There are some basic principles that guide the work.

and the order matters.

Calm, Forward and Straight

The Questions

  • How do we work with a given horse so that he or she becomes a trustworthy, pleasant, and brilliant riding partner?
  • What is this particular horse’s resistance pattern, and is the cause based in a physical challenge, an emotional one, a matter of uncertainty, or a habit?
  • What is this particular horse’s unique brilliance? How will his or her problems become this horse’s unique beauty?
  • What will help to provide this horse calm? That is, a balanced mind and body, ready intelligence, an easy mind?
  • What will help to rekindle in this horse the attribute of being forward? That is, native curiosity, willingness, joy in the work we do together?
  • What will help to empower in this horse the attributes of straightness? That is, honesty, forthrightness, physical symmetry and suppling, release from tensions, ease in motion, the capacity to joyfully do what is asked of him.


Horse and rider  develop a shared language. 

In Classical training at NSAE, we don’t create a mindless horse that responds to aids as though it’s a robot with buttons being pushed. The horse’s unique mind and personality, and the shared conversation between two living beings is not only sacred, it’s where all the fun is. The rider’s education is as critical as the horse’s. And the rider’s first task is to truly learn the work ourselves.  This means for the rider attending to balance training until the body is truly always balanced both in the saddle and on the ground. It means a deep understanding of the conversation of the aids, so that we are always fair, kind and engaging in our demands of the horse. Horses aren’t “sent away” for training at NSAE, the owner’s education is just as critical.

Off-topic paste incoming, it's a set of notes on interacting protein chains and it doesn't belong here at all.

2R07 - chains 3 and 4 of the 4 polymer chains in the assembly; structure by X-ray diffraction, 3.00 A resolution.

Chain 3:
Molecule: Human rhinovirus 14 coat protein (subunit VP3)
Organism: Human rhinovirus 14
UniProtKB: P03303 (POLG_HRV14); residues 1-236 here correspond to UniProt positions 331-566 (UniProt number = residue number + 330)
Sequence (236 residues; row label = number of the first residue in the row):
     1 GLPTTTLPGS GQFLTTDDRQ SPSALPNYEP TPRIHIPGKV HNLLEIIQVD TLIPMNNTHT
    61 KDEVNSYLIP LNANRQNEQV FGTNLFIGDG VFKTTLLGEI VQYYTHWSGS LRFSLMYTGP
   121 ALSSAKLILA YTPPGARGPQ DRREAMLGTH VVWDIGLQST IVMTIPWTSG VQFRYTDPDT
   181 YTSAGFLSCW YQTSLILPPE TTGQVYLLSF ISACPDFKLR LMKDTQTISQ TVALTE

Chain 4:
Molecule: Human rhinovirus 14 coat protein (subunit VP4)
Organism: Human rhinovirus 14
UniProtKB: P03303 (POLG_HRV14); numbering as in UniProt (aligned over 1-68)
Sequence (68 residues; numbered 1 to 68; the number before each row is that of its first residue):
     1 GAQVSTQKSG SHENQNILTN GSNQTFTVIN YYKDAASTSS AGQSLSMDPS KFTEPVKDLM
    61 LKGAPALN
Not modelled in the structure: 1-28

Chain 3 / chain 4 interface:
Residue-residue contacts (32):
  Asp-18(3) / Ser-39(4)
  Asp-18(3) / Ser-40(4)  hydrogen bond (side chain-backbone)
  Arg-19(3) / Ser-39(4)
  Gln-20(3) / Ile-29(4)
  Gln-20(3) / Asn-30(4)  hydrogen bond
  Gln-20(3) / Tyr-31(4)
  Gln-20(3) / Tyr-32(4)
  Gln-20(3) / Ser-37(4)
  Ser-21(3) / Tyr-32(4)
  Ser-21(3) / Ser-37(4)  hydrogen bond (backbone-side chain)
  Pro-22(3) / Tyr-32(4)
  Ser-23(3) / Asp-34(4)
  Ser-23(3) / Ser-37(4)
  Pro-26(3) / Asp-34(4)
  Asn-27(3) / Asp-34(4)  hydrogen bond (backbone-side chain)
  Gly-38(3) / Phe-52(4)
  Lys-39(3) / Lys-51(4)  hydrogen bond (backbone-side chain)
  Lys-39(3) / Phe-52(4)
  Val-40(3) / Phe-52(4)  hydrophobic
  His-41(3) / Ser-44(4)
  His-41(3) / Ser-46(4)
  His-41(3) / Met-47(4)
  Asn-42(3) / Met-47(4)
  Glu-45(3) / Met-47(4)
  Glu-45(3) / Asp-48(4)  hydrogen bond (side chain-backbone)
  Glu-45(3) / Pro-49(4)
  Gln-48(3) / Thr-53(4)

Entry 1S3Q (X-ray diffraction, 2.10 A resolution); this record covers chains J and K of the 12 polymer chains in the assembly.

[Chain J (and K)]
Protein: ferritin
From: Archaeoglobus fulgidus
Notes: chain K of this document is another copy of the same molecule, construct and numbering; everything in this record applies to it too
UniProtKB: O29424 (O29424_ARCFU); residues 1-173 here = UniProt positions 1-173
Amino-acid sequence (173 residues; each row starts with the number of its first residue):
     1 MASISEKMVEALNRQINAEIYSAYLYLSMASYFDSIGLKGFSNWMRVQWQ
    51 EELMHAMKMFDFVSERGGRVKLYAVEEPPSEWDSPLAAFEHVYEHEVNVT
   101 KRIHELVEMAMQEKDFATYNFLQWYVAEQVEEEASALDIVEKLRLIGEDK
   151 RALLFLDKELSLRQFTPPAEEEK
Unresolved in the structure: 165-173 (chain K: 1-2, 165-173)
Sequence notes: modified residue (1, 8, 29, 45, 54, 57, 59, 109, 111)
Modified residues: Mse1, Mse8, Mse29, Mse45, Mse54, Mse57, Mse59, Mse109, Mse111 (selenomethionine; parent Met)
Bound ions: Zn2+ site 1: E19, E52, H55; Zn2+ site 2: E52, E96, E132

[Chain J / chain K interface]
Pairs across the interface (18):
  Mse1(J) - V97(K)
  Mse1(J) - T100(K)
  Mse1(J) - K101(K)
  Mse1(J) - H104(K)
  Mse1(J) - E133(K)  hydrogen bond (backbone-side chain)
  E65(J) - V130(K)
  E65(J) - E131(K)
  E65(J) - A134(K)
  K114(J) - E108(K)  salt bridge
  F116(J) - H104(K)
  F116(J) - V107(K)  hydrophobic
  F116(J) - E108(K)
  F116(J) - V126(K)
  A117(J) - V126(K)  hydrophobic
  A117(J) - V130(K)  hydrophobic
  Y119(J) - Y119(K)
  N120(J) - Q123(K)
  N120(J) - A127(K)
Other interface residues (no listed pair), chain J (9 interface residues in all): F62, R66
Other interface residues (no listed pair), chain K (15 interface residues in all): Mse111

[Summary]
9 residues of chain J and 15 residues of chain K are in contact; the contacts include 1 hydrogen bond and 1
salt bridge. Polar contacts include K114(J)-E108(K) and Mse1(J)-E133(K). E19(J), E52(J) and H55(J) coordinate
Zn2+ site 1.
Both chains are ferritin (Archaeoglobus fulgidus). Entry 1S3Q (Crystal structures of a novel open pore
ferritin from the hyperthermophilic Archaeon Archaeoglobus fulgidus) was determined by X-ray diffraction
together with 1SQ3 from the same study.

Finding the Answers

The intention in training is to return the horse to the free flowing natural movement that the horse enjoyed before time, entrenched habits and human interference began to alter his expectations and his way of being. Working without unnatural aids– no bitting rigs, no side reins, no artificial constraints, we help the horse find its  own sense of best balance, freeing the animal to release to unimpeded movement. We ask balance questions that help the horse discover its sense of native agility, and we help him establish a habit of carrying himself in this balanced, agile, healthy way.

At the same time, we are introducing the idea of the rein aids. In classical work the aids are a conversation, not cues to obey, but an invitation to interact. Absolute precision comes from the horse’s innate desire for peaceful harmony in coexistence with his peers. In short, they all love to dance, and we just help them find the music we can both become enthralled with.

A horse in training at NSAE is not ridden until they are comfortable in their own healthy motion and well established in conversation with the trainer.

The trainer helps the horse sort out whatever is between him and easy, calm motion in concert with his rider. And we listen more than we direct, which makes direction precise, welcome and simple.

Work in Hand: developing the language

Work under saddle: developing the dance

Work with the Owner: developing the partnership